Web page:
Cleveland Clinic’s IT expansion seen as critical to operations
As one of America’s top hospitals, the Cleveland Clinic sees more than 4 million patients annually from all 50 states and 180 countries. The not-for-profit multispecialty academic medical center also has a global footprint that requires the health information technology infrastructure to support it.
Access Anytime Anywhere is the tagline on the healthcare organization’s website. In addition to its locations in northern Ohio, Weston, Fla., and Las Vegas, the health system has a presence in Abu Dhabi and Toronto, and it has started to develop a facility in London.
“We have various operating models in different regions, but ultimately, technology plays an important role in every single one of them,” says Doug Smith, the Cleveland Clinic’s interim chief information officer. “The key is design for scale. We can’t continue to create a new blueprint every time we deploy a hospital. We have this construct where we’re able to grow and deploy this global footprint while allowing for local tweaks and preferences.”
Smith sees a new five-year agreement with IBM to expand its health IT capabilities as critical to the organization’s international operations and growth plans in the United States and abroad. Under the agreement announced this past December, the Cleveland Clinic will leverage IBM’s world-class secured cloud, social, mobile and Watson cognitive computing technologies.
“From a support perspective, we need a partner that can help as we both look at scaling out our global footprint and also help us create that path forward for our own internal technology growth,” says Smith. “Having a partner like IBM—whether it be for security, cognitive computing, human-centered design—all of those capabilities are at the core of this strong, solid strategic partnership.”
Among other capabilities, the collaboration with IBM will enable Cleveland Clinic physicians to present information challenges to Watson such as mining big data, combined with knowledge of medical literature, and to train and focus Watson’s capabilities to support clinical care and administrative tasks.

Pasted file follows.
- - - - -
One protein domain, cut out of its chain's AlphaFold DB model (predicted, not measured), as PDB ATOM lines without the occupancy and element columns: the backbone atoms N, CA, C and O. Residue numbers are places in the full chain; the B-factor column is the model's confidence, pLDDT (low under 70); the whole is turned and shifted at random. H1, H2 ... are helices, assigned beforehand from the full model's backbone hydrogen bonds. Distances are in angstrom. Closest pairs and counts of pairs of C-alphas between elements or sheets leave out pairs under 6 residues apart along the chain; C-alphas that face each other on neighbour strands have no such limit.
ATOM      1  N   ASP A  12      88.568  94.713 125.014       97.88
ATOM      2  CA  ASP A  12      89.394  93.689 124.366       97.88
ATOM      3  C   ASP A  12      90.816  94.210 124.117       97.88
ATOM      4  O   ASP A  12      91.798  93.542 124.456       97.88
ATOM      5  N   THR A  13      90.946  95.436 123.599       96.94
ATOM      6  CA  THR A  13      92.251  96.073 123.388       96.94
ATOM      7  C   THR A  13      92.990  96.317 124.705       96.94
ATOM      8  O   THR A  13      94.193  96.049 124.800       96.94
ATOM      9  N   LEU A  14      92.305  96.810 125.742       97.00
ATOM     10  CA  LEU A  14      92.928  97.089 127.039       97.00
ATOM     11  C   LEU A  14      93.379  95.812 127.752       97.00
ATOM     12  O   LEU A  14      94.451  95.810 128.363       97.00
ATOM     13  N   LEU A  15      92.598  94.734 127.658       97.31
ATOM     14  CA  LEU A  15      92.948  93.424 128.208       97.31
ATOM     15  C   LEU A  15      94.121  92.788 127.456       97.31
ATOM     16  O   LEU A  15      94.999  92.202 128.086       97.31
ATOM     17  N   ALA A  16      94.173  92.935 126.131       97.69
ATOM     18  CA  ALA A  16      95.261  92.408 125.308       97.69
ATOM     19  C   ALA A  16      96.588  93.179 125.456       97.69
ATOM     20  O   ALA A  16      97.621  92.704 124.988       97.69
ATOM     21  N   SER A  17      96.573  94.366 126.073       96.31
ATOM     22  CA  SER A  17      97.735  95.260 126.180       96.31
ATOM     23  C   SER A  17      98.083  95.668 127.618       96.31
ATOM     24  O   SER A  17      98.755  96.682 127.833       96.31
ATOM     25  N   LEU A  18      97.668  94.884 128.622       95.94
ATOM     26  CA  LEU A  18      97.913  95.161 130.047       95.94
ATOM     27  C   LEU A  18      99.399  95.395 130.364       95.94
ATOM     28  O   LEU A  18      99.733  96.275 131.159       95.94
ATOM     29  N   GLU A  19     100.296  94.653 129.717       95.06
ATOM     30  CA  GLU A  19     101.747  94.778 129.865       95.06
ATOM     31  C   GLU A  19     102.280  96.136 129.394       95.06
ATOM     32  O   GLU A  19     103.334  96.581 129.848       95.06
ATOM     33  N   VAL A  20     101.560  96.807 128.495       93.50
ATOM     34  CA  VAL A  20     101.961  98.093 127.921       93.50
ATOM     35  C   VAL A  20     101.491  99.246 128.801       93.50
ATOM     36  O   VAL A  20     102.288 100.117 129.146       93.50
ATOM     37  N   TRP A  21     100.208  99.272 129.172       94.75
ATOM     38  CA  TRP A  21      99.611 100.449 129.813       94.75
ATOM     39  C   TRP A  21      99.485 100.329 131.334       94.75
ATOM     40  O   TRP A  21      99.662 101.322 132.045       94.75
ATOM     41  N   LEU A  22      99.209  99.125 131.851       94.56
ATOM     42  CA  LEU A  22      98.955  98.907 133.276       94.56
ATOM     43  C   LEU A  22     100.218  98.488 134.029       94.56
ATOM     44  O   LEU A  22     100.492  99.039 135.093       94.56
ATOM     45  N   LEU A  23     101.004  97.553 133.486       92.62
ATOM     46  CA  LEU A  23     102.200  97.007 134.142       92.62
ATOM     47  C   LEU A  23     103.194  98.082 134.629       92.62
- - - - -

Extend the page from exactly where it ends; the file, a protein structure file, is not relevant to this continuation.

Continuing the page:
Ultimately, the goal of the collaboration is to establish a model for the healthcare industry’s transition from fee-for-service to value-based care and population health management. In the process, the Cleveland Clinic and IBM hope to uncover potential standards that could be replicated by other providers.
“We have one of the most, if not the most, acute patient populations in the country that we take care of at our main campus here in Cleveland,” Smith notes, adding that the organization is focused on more efficiently and effectively managing care for the “sickest” of that pool of patients.
Central to this effort is the analysis of data from electronic health records, administrative claims and social determinants of health. “So many aspects of what we do, whether operational or clinical, are impacted by healthcare analytics,” says Smith. “We have an entire team that’s focused on analytics.”
To that end, plans have been approved for construction of an IBM facility at the edge of the Cleveland Clinic’s main campus to bolster its analytics capabilities. The 43,000-square-foot building, which will be completed in early 2018, will be the home to Cleveland-based healthcare data analytics vendor Explorys, which was acquired in 2015 by IBM and has been integrated into its Watson Health division.
“They will be supporting our infrastructure here,” says Janice Guhl-Hammer, senior director of corporate communications at the Cleveland Clinic.
“We have Watson Health making an investment in Cleveland, and we have locations where we’ll have IBM as an anchor tenant in an effort to develop an ecosystem around health IT, healthcare informatics and bioinformatics as well,” adds Smith, who calls the relationship with IBM “reciprocal” in nature.
Smith points to the fact that Explorys was developed by Cleveland Clinic physicians and IT experts before becoming a spinoff company in 2009. Since then, Explorys has developed one of the largest secured clinical data sets in the world, representing more than 50 million lives.
Described by IBM as a cloud-based healthcare intelligence company, Explorys is now part of the IBM Watson Health Cloud and provides HIPAA-enabled solutions for clinical integration, at-risk population management, cost of care measurement and pay for performance. Explorys’ cloud-computing platform is used by providers to identify patterns in diseases, treatments and outcomes.
One of the top priorities at Cleveland Clinic is migrating to the cloud to take advantage of increased efficiencies and cost savings, according to Smith. “We are taking a cloud first approach,” he says, noting however that the organization is still in its “infancy” when it comes to that migration.
“There are many cases where we don’t need the capacity running in our data center—and, in those cases, it would be entirely in the cloud,” concludes Smith.